- Fibre-to-the-cabinet (FTTC) is the most common, with fibre optic cables running to green boxes (also known as cabinets) on street corners that house the telecoms connections to each house. From the cabinet, copper telephone wires send the information to your home. FTTC can be fast, with providers like BT delivering up to 76 Mbps superfast broadband. But that last leg from the cabinet to the home can slow things up. This means speeds will vary based on how far you live from the cabinet, and on the quality of your copper wires.
- Fibre-to-the-premises (FTTP) is often referred to as “full fibre”, and is faster than FTTC because the fibre cables travel all the way to your property. Gigaclear, an internet service provider, uses FTTP and can provide speeds of up to 900 Mbps in certain locations. FTTP is sometimes known as fibre to the home (FTTH), so don’t be confused if you see that.
Do I need fibre broadband?
If you have multiple internet users or devices, or you play games online or want to use any kind of streaming service for films, music or TV, superfast fibre broadband can improve the quality.
Here are examples of the speeds you’d probably need for some of the most popular internet activities:
- Web browsing: 1 - 5 Mbps
- Watching movies and streaming TV non-HD: 1.5 - 2.5 Mbps
- Watching movies and streaming TV HD: 2.8 Mbps - 4 Mbps
- Streaming audio and music videos: 0.5 Mbps – 0.320 Mbps
- Online gaming: 3Mbps
Consider the typical internet usage for your family or household. Fibre optic broadband could be a good option if you:
- download films on a regular basis
- play video games online
- use video-calling apps - Skype for example
- use catch-up TV from more than one device
- use the internet at the same time as others in your household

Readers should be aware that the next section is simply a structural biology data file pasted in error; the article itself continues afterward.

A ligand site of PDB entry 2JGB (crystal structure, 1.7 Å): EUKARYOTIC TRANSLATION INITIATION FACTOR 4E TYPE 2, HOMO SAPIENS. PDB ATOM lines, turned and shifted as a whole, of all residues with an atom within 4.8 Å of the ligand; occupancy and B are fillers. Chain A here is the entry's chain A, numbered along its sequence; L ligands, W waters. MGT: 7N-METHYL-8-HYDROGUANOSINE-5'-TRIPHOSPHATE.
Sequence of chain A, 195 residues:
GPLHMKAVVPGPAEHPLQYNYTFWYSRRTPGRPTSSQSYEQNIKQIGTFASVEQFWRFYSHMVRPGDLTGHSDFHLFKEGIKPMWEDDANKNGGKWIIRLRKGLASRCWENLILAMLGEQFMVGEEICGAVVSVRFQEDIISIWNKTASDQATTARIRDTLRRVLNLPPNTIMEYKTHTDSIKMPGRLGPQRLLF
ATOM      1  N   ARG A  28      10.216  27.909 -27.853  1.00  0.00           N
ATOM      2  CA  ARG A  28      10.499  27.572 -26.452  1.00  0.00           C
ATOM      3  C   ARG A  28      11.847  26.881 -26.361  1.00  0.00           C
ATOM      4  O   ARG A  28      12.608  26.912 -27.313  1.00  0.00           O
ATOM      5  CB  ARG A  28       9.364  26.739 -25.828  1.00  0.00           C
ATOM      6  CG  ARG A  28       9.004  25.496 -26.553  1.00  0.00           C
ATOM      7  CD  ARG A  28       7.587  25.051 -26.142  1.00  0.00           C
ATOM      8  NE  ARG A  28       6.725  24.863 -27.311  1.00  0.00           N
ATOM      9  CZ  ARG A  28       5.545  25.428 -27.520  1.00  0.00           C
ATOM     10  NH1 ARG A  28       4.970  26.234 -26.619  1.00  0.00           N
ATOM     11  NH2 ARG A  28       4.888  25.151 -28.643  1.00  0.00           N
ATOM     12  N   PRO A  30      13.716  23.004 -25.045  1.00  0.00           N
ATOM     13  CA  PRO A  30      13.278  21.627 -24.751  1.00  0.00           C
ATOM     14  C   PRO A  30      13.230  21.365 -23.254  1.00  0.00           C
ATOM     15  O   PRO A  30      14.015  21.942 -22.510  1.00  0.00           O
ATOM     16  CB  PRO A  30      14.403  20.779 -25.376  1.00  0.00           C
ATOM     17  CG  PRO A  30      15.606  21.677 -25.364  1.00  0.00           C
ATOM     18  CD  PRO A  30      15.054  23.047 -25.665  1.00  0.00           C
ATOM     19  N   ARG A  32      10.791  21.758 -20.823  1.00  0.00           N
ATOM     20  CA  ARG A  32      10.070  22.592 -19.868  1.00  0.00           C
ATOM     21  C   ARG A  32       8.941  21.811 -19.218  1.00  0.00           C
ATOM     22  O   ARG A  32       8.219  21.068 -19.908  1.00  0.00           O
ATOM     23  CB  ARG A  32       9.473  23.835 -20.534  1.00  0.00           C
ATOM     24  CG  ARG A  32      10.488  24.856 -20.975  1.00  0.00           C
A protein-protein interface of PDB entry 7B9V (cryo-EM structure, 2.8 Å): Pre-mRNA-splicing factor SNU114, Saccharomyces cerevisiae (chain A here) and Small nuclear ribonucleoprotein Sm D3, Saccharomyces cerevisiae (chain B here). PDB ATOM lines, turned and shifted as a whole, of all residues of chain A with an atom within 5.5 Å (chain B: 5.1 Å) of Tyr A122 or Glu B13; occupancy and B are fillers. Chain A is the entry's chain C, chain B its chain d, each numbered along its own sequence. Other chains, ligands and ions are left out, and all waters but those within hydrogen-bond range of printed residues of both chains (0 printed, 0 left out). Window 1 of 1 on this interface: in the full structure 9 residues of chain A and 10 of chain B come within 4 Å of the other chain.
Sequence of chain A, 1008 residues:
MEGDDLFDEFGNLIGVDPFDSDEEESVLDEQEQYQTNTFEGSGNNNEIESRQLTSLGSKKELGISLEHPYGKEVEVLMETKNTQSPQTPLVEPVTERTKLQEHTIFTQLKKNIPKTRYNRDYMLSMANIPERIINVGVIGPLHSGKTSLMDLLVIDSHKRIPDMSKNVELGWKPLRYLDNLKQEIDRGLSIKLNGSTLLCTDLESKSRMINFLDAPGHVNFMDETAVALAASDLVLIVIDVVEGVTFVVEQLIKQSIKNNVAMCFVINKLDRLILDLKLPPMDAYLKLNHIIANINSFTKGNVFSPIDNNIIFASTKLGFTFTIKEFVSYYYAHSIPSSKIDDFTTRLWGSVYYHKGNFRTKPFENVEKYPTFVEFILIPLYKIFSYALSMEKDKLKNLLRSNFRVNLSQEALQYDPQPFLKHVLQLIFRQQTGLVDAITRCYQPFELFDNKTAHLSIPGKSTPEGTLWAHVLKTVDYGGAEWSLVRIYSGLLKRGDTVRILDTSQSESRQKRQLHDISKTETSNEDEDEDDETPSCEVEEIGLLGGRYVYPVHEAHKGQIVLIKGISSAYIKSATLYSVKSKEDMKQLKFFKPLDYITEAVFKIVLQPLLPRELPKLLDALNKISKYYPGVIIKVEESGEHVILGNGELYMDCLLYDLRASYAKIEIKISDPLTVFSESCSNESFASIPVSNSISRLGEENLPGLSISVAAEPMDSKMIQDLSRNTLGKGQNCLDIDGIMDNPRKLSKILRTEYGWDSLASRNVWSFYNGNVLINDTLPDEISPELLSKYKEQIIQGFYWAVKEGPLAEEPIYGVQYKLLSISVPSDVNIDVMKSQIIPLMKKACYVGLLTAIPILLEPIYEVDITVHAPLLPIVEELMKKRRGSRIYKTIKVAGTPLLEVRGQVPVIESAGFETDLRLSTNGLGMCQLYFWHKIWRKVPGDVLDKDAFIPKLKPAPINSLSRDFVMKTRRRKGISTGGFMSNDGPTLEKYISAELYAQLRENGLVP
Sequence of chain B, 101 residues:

- live in an area that has low broadband speed
Not only is fibre broadband faster, it’s also more reliable. That’s why it could be worth upgrading to a fibre deal if your standard connection keeps dropping out.
How can I find the best fibre broadband deal for me?
When you compare fibre broadband deals, think carefully about what you want from your superfast connection. You might want to consider:
- Download and upload speeds
- Data limits
- Installation and connection fees
- Charges for WiFi routers and line rental
- Contract length
Compare fibre optic broadband deals
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Frequently asked questions
How fast is fibre broadband?
It depends whether you’re using FTTC or FTTP. Advertised speeds for FTTC (which is much more widely available) typically start at 60 Mbps, for the larger providers. FTTP is advertised as the pinnacle of superfast broadband, with providers boasting speeds of up to 900 Mbps.
Take a look at some of the ‘fastest broadband’ deals available at the moment.
What is the difference between superfast, ultrafast and gigabit broadband?
When comparing superfast broadband deals or seeing ads for them, you can see a lot of buzz words flying about, boasting about broadband speeds. To be honest, a lot of them sound the same. So, what’s the difference between superfast fibre and the rest? Ofcom defines “superfast” as speeds over 30Mbps, but “ultrafast” is speeds of 300Mbps and beyond. That’s 10x faster. Finally, if you want the best of the best, “gigabit” is exactly that, moving from megabits to gigabits, which means speeds of 1,000Mbps, or 1Gbps.
To reach these incredible speeds, you’re going to need the right tech and connections to your home. Superfast broadband is pretty widely available across the UK, and relies on a fibre to the cabinet (FTTC) connection. But, to reach the tippy top ultrafast and gigabit broadband speeds, you’ll need a fibre to the premises (FTTP) connection, which is when the fibre cables are connected directly to your home. These connections are much less commonly available, but mass rollout is underway.
What do ‘up to’ speeds mean on broadband packages?
The ‘up to’ speed is usually the maximum speed you’ll experience. But bear in mind that your internet may be slower than this.
As of 23 May 2018, broadband providers can no longer advertise ‘up to’ speeds because those very high speeds may only be available to 10% of customers. They must now give average speed claims, based on the download speed available to at least half of customers at peak times.